Monday, 23 November 2009

Mongolia - Tsuivan

If it's Mongolia, it's got to be mutton! I think my partner, Zhenya, was quite relieved this time round. After the panic-inducing hot spices of Lesothan Chakalaka and the . . . well, corned beef of Kiribati, he was quite into the idea of mutton and tells me that Tsuivan is very similar to a Kalmyk dish.

Tsuivan is a kind of mutton stew with thick flour noodles. As a sort of challenge, I decided to make the noodles myself from scratch, much easier than it sounds actually, as it's like frying chapati or pancake and then slicing it into long rectangular shapes. If you're interested in finding out how to do this, I found a really good website called

Once my noodles were made, I fried an onion, a carrot, a courgette and two garlic cloves. Then I added the mutton, browning it, before pouring in enough stock to fill the pot three quarters of the way up. I added some white cabbage on top and let it boil for about 15 minutes.

Once the vegetables had boiled and shrunk a bit, I added the noodles on top, then covered it for another 15 minutes reducing the heat. It's important not to uncover the pot at this stage, because the steam inside is used to cook the noodles, so they don't stick together in one big soggy lump :-)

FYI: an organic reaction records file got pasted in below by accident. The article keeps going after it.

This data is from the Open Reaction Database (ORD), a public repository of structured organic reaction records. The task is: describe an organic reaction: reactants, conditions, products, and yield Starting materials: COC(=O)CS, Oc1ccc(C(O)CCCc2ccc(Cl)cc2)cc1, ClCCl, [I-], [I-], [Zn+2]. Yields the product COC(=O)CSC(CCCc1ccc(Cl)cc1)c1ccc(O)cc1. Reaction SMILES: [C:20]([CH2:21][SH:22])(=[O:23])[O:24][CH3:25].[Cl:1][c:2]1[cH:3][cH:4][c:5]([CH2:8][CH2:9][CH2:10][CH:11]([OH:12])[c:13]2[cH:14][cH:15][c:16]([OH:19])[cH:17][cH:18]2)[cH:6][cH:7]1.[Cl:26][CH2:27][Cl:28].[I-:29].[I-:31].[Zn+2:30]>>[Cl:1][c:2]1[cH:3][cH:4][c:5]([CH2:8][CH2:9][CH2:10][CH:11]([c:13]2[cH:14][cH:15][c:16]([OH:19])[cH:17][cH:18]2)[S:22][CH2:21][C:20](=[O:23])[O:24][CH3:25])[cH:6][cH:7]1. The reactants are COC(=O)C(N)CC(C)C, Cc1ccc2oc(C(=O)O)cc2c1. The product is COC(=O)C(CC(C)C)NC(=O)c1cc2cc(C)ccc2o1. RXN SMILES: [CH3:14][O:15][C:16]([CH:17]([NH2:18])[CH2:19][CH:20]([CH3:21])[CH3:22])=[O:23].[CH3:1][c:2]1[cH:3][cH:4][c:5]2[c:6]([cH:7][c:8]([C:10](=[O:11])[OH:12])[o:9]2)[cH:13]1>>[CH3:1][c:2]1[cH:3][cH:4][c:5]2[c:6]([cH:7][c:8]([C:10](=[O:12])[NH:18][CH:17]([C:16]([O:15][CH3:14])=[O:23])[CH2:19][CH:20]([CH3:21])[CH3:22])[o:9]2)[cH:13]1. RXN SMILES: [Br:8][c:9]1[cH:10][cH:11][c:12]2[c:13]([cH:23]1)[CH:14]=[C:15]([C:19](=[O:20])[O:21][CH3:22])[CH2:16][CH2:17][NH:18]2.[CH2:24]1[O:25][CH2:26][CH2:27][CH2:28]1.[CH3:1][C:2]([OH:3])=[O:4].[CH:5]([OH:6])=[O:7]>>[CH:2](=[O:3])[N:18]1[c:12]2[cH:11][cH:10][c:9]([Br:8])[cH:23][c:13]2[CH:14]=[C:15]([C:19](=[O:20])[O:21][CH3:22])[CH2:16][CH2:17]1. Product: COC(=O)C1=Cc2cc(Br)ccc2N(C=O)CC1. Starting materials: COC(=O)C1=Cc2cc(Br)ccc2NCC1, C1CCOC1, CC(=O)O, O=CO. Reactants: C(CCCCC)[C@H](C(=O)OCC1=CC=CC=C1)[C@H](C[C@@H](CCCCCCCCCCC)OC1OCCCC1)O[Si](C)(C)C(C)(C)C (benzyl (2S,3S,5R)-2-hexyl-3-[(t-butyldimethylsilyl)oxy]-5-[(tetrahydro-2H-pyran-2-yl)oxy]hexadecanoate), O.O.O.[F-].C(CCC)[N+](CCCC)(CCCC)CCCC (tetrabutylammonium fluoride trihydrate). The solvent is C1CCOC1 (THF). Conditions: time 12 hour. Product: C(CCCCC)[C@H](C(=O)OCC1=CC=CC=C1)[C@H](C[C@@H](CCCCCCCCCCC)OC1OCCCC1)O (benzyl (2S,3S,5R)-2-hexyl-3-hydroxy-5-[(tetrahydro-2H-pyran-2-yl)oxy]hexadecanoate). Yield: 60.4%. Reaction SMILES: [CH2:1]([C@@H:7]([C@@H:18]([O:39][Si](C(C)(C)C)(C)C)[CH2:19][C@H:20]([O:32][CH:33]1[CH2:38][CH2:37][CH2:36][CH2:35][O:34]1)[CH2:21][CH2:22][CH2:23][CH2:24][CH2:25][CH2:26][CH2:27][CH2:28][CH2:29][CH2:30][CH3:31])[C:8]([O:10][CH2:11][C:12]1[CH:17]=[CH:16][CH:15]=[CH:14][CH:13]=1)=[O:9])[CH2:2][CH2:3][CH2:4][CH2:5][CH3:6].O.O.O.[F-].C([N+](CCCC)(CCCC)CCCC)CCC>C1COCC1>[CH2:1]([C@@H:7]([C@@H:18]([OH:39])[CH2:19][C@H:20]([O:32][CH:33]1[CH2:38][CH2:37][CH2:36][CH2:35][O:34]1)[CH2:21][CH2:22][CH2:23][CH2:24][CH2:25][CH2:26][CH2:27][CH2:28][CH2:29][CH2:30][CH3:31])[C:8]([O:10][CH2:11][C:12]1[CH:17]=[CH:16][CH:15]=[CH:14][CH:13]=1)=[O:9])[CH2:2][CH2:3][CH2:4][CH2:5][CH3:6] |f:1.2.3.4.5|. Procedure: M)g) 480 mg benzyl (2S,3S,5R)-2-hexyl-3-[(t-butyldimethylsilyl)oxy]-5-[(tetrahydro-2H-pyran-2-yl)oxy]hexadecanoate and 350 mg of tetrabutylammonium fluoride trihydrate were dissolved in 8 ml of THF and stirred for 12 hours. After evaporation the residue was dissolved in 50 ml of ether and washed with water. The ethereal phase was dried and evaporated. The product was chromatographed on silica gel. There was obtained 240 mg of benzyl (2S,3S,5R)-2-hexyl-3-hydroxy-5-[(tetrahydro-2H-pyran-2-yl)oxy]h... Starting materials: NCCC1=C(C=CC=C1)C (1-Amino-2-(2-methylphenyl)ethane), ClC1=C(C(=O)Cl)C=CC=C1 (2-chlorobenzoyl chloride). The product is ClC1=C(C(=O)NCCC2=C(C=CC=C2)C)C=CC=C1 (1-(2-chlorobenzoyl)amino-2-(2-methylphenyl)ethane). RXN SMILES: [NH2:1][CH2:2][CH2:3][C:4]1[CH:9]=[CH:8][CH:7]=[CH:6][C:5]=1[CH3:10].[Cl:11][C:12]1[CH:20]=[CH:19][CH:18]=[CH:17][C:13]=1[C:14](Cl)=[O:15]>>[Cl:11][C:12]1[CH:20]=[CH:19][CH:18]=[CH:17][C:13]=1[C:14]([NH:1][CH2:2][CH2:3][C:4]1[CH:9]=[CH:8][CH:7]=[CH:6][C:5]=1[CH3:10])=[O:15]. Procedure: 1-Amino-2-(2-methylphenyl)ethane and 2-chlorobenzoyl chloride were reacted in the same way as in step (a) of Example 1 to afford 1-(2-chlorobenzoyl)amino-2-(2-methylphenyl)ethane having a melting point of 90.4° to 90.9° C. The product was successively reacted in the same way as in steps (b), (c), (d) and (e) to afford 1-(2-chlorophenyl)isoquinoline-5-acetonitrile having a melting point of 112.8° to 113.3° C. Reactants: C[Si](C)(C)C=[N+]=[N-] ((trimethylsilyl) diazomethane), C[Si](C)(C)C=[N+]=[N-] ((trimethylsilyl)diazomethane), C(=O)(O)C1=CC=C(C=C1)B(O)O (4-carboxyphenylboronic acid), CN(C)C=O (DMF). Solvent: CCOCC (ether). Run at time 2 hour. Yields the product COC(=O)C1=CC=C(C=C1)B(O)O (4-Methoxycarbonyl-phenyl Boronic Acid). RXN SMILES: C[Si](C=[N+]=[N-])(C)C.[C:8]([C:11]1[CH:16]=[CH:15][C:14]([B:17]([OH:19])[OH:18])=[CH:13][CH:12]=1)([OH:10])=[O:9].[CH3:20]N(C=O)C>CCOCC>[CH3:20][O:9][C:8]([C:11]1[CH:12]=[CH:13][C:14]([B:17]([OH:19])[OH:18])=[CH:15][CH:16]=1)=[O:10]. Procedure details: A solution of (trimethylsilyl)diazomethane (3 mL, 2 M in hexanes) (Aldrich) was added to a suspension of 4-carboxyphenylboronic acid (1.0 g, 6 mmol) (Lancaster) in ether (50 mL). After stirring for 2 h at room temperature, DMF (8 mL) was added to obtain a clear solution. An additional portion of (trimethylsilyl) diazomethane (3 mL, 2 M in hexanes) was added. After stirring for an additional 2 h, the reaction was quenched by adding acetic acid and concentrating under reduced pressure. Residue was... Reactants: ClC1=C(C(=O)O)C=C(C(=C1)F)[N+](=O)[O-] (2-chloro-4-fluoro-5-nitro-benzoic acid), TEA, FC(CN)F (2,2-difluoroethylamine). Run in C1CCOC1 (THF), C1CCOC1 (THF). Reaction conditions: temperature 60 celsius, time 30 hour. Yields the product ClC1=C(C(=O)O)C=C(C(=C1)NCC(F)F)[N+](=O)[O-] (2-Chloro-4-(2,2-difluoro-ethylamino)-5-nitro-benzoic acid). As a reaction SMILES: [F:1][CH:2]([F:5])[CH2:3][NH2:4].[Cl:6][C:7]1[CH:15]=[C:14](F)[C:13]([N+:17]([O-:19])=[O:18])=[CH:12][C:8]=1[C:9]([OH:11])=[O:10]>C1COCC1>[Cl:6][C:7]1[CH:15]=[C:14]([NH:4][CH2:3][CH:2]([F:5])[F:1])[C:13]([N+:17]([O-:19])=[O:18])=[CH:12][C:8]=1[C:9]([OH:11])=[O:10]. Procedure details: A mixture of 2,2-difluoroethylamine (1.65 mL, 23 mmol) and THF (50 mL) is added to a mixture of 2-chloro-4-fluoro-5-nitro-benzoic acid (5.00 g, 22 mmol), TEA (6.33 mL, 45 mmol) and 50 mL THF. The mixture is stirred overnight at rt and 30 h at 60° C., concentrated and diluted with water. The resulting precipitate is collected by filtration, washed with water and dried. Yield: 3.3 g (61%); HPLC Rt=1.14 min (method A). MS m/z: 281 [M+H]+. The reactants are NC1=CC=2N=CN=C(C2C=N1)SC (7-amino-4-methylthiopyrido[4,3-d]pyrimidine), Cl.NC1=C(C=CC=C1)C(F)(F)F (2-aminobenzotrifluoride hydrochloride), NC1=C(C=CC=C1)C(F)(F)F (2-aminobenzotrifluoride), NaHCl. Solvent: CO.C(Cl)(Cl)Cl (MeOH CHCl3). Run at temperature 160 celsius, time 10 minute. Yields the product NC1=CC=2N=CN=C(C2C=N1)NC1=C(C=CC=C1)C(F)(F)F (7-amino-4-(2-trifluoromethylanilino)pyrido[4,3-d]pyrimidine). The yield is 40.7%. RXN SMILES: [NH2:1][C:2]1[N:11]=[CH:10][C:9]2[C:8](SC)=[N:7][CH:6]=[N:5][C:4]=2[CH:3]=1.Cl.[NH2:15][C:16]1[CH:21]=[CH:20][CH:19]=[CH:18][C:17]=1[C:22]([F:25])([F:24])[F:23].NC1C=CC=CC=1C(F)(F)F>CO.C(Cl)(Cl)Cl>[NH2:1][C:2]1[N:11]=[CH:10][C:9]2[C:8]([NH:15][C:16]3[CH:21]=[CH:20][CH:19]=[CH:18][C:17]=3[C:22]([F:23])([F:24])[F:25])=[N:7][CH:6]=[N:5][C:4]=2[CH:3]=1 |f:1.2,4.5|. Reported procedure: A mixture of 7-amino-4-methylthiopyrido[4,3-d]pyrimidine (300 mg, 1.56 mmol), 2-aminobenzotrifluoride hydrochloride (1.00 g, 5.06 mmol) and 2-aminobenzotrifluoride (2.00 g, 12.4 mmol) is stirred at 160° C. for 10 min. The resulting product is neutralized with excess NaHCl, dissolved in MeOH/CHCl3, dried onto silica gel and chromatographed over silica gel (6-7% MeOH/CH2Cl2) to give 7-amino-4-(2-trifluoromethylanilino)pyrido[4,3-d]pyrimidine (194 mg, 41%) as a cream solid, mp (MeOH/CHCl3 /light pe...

I served it with fresh scallions (spring onions), see photo!

I wouldn't say mutton is my favourite meat, at least, I wouldn't like to eat it everyday. Like a lot of my learning about Mongolia, I was reminded of Central Asia. The taste of mutton brought me right back to Samarkand and all the traditional Uzbek plov I ate during my two years there.

Image credits

The Mongolian flag is from

Both photos were taken by me :-)
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